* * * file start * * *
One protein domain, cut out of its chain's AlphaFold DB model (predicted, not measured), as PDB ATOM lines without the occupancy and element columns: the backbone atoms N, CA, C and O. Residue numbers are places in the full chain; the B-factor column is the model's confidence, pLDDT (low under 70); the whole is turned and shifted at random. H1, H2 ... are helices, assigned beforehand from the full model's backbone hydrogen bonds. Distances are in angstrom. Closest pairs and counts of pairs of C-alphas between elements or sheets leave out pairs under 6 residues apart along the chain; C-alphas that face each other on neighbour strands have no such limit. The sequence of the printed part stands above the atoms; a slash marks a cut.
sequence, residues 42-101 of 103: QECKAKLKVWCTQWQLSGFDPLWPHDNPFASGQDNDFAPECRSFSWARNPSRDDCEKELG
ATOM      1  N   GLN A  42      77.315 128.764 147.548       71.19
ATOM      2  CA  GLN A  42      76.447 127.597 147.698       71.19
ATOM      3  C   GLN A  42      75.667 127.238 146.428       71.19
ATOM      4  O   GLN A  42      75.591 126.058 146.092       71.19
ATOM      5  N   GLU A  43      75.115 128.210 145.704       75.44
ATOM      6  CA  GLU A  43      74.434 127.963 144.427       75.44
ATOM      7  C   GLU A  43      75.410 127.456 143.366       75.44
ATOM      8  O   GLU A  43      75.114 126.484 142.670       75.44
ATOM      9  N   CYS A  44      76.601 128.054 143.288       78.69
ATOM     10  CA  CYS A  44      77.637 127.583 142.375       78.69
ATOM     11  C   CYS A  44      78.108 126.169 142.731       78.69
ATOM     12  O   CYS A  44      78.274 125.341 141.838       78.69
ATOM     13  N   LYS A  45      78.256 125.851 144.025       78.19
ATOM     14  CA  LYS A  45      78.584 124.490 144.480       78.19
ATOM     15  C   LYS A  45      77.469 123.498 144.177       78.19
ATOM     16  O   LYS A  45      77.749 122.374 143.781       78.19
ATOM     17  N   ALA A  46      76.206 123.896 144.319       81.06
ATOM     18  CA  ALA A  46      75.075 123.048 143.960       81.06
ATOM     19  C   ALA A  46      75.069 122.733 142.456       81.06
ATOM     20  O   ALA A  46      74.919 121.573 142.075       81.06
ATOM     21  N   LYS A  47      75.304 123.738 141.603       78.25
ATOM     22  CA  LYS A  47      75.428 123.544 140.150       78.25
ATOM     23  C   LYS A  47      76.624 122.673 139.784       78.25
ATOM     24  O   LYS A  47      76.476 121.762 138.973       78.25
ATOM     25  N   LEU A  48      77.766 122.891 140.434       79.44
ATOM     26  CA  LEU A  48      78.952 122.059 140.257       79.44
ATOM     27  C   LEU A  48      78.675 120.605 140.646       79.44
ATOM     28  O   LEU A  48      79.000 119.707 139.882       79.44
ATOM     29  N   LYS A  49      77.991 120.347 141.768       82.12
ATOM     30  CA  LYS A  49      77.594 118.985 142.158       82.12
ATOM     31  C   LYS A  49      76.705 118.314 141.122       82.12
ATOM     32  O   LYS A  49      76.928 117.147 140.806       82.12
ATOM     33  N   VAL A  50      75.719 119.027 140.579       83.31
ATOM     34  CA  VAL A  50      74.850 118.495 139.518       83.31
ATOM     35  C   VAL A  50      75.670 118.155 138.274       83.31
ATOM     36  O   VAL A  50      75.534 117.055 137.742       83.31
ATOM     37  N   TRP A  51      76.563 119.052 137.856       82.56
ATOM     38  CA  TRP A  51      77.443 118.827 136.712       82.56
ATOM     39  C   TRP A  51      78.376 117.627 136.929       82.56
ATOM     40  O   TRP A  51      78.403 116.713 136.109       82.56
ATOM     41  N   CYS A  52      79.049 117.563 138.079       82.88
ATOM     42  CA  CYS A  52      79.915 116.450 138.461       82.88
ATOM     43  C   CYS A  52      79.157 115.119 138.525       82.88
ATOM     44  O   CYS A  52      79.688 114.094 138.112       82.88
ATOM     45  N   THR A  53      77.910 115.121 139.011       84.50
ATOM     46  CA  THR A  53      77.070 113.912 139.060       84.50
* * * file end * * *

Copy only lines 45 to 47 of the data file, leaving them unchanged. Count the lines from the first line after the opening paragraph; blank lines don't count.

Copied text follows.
ATOM     44  O   CYS A  52      79.688 114.094 138.112       82.88
ATOM     45  N   THR A  53      77.910 115.121 139.011       84.50
ATOM     46  CA  THR A  53      77.070 113.912 139.060       84.50